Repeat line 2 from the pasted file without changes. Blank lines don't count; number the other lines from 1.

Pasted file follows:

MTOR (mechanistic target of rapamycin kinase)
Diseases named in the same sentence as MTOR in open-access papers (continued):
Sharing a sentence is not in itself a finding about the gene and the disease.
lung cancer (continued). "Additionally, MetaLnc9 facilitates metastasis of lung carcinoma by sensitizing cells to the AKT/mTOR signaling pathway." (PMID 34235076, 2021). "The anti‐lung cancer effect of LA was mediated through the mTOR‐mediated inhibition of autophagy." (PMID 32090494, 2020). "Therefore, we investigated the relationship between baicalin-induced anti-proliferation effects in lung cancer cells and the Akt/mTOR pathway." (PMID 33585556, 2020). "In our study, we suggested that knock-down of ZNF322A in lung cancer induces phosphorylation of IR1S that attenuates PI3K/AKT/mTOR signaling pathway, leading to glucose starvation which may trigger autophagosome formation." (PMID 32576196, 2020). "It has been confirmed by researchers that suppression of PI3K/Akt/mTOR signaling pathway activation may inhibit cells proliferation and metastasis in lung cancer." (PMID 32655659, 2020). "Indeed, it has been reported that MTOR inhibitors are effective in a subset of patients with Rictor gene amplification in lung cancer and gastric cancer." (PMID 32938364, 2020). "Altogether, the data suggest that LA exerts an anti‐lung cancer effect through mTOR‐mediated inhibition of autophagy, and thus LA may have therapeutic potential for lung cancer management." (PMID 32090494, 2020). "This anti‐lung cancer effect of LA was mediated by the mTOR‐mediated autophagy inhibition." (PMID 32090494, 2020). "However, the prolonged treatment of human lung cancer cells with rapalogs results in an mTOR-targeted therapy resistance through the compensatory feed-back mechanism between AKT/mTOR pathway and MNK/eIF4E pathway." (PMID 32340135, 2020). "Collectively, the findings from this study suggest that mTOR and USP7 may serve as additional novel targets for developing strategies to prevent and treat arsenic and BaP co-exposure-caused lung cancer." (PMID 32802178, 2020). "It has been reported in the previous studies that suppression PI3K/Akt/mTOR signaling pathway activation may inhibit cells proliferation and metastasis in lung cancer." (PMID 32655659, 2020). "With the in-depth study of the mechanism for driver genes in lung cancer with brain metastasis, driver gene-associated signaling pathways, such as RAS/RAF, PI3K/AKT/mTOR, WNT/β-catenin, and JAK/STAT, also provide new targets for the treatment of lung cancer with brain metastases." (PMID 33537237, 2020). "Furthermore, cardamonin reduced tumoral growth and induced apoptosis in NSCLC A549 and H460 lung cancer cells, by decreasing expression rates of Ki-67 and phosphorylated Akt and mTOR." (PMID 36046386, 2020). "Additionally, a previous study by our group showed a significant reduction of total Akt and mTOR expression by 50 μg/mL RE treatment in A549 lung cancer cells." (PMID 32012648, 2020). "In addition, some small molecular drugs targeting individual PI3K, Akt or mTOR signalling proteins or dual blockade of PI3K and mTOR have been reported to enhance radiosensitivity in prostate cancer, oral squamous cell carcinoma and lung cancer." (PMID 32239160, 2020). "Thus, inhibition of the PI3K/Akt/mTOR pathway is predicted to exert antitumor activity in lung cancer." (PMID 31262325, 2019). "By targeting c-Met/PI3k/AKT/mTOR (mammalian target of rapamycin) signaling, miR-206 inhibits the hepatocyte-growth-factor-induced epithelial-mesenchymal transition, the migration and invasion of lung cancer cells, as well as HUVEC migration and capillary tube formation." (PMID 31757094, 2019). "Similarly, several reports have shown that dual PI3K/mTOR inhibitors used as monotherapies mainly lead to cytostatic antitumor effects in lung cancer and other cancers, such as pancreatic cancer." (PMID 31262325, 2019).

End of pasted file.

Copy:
Diseases named in the same sentence as MTOR in open-access papers (continued):